Poor Bittern Breeding Season
Bittern Recovery Suffers SetbackThe recovery of the bittern, one of Britain’s rarest birds has suffered something of a setback, say researchers who have just completed a UK-wide survey of the birds this summer.
Related to the more familiar heron, the bittern was at an extremely low ebb in Britain in 1997 when a similar survey found only 11 males. Although this year’s count revealed a minimum of 46 male bitterns, when compared with last year’s bumper count of 55 males, this is a significant drop.
The bittern is dependent upon large tracts of wet reedbed to find sufficient food, principally fish and amphibians. In the 1950s, the bittern was more common, but the drainage of wetlands and the general deterioration of reedbeds led to the decline that continued to the late 1990s. The bittern has a distinctive booming call, with the males audible for up to three miles. Monitoring these calls enables researchers to count these otherwise secretive birds.Suffolk is now the UK’s most important county for bitterns with a minimum of 20 booming males (up one from last year), but Norfolk’s bittern population has suffered a significant decline, dropping from 19 males down to 11 over the same period, with the most noticeable drop occurring in the Broads. The bittern’s fortunes in some counties continued to improve: Dorset recorded its first booming bittern in recent years, while Cambridgeshire doubled its population from two to four. There was disappointment for researchers in Wales, Kent and Somerset, where last year’s survey had recorded one, three and one booming bittern respectively but this year none were found.Allan Drewitt, senior ornithologist for English Nature, said: The record of 55 booming males in 2004 was a major achievement and fantastic news for all those working hard to establish a thriving population of bitterns in the UK. Although still a significant improvement on past figures, the drop in numbers this year is a reminder that we must continue to create new reedbeds if we are to secure a long-term future for this rare and vulnerable bird.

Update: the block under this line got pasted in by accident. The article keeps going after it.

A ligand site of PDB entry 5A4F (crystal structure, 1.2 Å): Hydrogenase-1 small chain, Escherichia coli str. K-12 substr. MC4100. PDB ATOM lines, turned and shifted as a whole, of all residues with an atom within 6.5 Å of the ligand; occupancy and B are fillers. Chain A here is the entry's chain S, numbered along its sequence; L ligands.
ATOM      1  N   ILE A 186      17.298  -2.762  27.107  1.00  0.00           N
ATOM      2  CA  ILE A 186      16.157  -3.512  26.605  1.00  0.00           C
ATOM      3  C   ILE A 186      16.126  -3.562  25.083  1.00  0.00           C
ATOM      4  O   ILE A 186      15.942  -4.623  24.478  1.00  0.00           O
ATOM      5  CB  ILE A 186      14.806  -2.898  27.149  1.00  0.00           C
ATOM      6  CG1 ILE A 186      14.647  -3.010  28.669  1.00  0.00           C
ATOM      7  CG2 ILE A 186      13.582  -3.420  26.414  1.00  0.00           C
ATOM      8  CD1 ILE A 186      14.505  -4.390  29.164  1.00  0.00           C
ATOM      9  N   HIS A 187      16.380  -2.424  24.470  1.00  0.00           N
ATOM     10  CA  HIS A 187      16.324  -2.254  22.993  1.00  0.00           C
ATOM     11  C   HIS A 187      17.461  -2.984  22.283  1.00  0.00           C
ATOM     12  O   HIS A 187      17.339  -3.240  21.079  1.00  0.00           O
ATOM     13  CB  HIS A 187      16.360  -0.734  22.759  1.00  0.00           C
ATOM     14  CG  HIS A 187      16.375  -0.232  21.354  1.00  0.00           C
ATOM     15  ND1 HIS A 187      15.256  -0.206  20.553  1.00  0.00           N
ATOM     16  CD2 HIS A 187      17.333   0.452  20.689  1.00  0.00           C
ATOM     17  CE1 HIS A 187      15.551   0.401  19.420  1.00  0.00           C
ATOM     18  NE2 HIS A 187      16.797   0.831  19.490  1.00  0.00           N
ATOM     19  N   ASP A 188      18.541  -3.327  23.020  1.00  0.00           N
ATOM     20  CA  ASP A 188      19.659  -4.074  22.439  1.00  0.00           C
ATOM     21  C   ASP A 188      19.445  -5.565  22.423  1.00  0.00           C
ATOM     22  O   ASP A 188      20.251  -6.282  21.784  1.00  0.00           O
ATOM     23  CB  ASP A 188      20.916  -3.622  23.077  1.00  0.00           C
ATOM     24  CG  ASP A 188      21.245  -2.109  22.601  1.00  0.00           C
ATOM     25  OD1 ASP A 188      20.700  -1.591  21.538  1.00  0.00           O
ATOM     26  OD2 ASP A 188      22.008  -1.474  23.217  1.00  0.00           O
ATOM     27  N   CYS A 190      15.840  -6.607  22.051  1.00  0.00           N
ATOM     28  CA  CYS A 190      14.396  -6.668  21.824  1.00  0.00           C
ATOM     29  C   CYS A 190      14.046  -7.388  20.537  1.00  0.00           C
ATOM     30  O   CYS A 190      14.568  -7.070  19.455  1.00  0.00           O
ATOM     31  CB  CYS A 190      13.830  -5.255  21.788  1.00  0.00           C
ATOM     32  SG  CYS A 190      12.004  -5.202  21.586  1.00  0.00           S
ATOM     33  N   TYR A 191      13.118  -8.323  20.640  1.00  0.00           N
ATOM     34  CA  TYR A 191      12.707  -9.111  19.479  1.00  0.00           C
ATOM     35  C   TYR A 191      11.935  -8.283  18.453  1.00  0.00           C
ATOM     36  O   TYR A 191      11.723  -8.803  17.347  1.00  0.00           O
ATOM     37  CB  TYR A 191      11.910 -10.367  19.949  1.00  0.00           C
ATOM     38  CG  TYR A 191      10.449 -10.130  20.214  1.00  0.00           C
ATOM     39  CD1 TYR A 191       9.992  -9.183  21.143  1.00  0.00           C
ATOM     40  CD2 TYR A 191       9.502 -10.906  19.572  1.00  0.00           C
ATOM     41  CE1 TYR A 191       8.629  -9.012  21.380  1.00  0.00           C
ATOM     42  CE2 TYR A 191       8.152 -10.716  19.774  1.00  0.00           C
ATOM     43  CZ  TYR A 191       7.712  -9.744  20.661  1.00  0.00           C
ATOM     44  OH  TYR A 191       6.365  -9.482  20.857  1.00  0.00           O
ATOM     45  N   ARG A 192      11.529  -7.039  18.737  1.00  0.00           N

Dr Ken Smith of the RSPB, said: In spite of this small setback the recovery of the breeding bittern population is a conservation success story and a credit to the wide range of organisations involved. The European Union’s LIFE fund, which has financed a good deal of the work, deserves particular praise. However, the bittern population still has some way to go before it is secure.
[English Nature and the RSPB organise the annual bittern monitoring programme.]
4th July 2014